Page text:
It’s even possible for students to change sizes in one year if they happen to be in a big growing year, and this can happen at any age in childhood, not just the teenage years.
Not everyone that is the same age will play on the same size violin
If you have 2 children both aged 5 and they are starting violin, don’t assume that they will both play the same size instrument.
There are several physical features to consider with each individual to get the right sized instrument:
- length and size of left hand fingers;
- width of left hand palm;
- length of neck;
- shape of jaw.
- When the violin is placed under the student’s chin in playing position, look at the length of the violin compared to the height of the student. Does the length of the violin look out of proportion to the student’s body? If it does, it’s probably too big even if the student can bend their left arm when in playing position. Re-measure to make sure.
- Have the student (unless they are a beginner) hold the violin under their chin without using their left arm to help support it. Can they do this comfortably? If so, you are good to go. If not, the violin is probably too big.
Be careful about sizing a student’s violin without measuring carefully. Don’t buy a certain size based on age or height alone.
If you are buying a violin online and can’t figure out what size to buy since you can’t measure the instrument in person, it might be best to get your child’s private teacher to do the measurements, or go by your local music store and have them measure your child beforehand, so you can test out which size will work best.
Adult students will almost always purchase a 4/4 or full size violin, unless they are very small framed, and then they would want to look at a 7/8 size violin.
Everything needs to measure up
It’s not just your violin that you need to correctly size. Other items that need to be sized along with your violin are:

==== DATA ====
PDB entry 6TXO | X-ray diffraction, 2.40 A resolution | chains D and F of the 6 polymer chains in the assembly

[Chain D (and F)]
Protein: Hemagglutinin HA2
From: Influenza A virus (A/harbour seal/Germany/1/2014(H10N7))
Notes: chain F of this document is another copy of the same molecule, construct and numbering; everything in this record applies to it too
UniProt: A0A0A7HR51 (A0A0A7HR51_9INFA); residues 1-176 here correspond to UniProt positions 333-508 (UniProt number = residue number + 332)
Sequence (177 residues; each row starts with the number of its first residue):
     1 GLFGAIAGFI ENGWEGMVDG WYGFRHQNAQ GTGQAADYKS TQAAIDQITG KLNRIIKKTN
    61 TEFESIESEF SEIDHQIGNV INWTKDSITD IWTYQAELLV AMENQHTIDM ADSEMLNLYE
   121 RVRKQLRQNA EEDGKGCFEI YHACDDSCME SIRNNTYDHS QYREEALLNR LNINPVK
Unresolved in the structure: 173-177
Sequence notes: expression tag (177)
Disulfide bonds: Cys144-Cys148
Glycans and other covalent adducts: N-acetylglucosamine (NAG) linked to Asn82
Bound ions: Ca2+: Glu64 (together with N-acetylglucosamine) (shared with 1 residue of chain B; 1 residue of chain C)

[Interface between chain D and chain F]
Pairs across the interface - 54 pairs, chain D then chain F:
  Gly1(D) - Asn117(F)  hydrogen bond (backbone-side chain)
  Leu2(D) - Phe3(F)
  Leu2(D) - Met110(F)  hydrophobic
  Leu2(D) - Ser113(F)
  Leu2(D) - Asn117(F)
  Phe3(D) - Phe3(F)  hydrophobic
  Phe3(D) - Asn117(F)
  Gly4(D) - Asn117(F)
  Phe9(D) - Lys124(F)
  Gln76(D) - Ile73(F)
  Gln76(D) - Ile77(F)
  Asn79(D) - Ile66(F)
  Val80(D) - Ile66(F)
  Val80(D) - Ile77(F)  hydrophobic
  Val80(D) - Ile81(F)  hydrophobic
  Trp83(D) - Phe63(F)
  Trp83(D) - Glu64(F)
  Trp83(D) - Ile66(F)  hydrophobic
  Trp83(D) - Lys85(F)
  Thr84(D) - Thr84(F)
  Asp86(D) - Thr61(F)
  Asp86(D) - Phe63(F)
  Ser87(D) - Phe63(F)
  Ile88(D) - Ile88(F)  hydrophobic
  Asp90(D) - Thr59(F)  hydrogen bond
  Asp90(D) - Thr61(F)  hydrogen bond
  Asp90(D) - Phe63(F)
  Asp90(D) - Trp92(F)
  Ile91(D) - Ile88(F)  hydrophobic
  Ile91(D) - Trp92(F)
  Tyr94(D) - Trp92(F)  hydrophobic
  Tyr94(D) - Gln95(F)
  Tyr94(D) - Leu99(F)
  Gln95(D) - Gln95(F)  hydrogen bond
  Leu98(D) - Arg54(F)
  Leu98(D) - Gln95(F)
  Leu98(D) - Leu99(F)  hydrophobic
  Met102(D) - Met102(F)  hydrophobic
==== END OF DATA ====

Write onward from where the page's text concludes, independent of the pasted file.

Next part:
- Shoulder Rest
Many times you can get a whole “package” when renting or purchasing a new violin. A “package” usually comes with a violin, rosin, case, and bow.
If you are getting a package to rent or buy, the bow, case, and strings will be included.
If you are purchasing a violin without a bow and case with it, you’ll need to make sure that both items are the same size as the violin, when you do buy them.
Tell the store exactly what size violin you have and that you need a bow and case to fit.
Beginning students will not always start with a shoulder rest, but they will want to use one in most cases at some point in the first year.
Shoulder rests come in different sizes as well to match the size of you or your child’s violin.
Shoulder rests typically do not come as part of a violin package and will need to be ordered separately. They fit violins sizes 1/16 – 4/4.
For violins smaller than 1/16, often times teachers will use sponges as an introductory shoulder rest, moving into a standard model as the player gets a little bigger and more comfortable on the violin.
Strings always come on a violin, whether you rent or buy it. Sometimes strings break, or just wear out after being played for about 6 months.
When it’s time to buy new strings, you’ll need to make sure you select ones that fit your violin.
Make note of whether you need strings that fit a fine tuner, or ones that will be tuned using your pegs. E strings always attach to a fine tuner.
There’s One for Everyone
No matter your age, height or weight, there’s a violin for everyone!
Playing on the right size violin is like slipping on your favorite pair of shoes.
Get proper measurements so the violin won’t be too large or too small to play on comfortably.
Realize that anyone playing on a violin smaller than a full size, will be growing, and should be measured at least every year, or more often if there is a large growth spurt happening.
Keeping yourself or your young violinist in the right fit, will ensure a pleasant experience and allow for the greatest growth.